necessary to forging a historical and. historical-materialist
thinking about gender relations and their /ormulation as theymoment of its emergence, and what might knowing this tell
us even now as we encounter its continuous working, about
were about thinking about racialization and its effects as they
were for Clark to think about class relations and their aes- that otherness of its generative elsewhere in time and space?
thetic inscriptions on both making and responding to History,art. As I suggest, offers neither anteriority for the work nor
various strands opened up with common purposes mere succession
across of cause-effect events. I define it as both sin-

film, photography, and art history, queer, postcolonial, gularity


and (its own time-space) and an enriching alterity (differ-
feminist as well as social historical projects, there wereence
richfrom that of the scholar or viewer) . The configuration
of factors
exchanges as well as serious arguments. It was not a matter of within which a Catholic convert called Johannes
camps and identities, but debates sustained across Vermeer sat to paint day after day in oil on smallish canvases

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WHITHER ART HISTORY? 21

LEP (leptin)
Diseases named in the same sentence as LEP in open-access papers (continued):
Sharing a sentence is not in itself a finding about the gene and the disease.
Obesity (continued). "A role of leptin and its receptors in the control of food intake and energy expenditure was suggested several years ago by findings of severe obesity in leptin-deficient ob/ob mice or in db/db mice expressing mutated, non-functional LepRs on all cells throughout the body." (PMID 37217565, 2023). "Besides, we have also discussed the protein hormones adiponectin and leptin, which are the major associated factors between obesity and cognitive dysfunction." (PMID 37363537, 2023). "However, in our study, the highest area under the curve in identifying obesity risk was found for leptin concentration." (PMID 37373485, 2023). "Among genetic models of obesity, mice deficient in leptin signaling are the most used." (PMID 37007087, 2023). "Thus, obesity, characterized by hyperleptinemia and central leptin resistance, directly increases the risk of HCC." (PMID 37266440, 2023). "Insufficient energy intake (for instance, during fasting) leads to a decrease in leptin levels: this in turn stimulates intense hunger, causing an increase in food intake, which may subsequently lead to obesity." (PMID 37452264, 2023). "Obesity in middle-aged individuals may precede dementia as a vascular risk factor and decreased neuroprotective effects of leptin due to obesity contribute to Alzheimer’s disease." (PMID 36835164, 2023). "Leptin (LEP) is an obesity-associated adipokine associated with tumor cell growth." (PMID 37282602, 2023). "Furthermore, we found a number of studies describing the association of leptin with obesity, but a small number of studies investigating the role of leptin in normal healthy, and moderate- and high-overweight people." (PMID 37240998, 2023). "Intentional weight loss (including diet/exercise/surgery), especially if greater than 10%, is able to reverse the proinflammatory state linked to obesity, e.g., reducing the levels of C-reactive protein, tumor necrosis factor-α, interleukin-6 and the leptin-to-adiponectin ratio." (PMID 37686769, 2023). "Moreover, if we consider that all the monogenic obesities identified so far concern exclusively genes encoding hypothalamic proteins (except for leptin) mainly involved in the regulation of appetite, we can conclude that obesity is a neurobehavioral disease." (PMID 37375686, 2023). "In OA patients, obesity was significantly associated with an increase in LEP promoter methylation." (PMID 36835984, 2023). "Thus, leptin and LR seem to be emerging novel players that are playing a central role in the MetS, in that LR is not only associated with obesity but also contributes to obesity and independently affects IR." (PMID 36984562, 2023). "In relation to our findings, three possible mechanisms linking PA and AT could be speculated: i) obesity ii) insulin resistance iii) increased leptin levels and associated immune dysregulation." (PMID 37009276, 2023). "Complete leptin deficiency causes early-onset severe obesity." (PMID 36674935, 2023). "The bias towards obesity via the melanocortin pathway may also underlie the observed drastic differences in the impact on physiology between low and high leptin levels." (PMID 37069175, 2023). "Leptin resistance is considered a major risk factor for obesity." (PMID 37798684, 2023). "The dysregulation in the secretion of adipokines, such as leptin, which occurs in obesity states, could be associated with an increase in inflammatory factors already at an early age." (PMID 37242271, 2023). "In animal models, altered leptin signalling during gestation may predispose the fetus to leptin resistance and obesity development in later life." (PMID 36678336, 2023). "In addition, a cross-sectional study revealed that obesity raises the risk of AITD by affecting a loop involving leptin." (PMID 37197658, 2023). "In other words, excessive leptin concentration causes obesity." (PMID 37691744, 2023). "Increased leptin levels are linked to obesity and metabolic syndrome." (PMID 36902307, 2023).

and panels in a small town in the newly formed, predomi- produces a caricature that effectively empties its intellectual
nantly Protestant Dutch mercantile republic, linked through contribution to the discipline's evolving present. Moreover,
trade and travel to other centers of entirely differently config- identifying it with gender, often understood as synonymous
ured artistic production, cultural and political memory, does with women - a gender category that does not really impli-
interest me sufficiently to seek to find a means of holding cate all within and across gendering - ensures that feminist
together what is happening in any painting when I view it thought and practice have become as unloved, undesirable,
and what made it possible for that happening to have become uninteresting, and unexciting as I suggested "women" to be
possible at the moment it was made. in the overall structure of the psychologically androcentric
To the inquiring student studying the tension between and sexist habits of the discipline as a whole.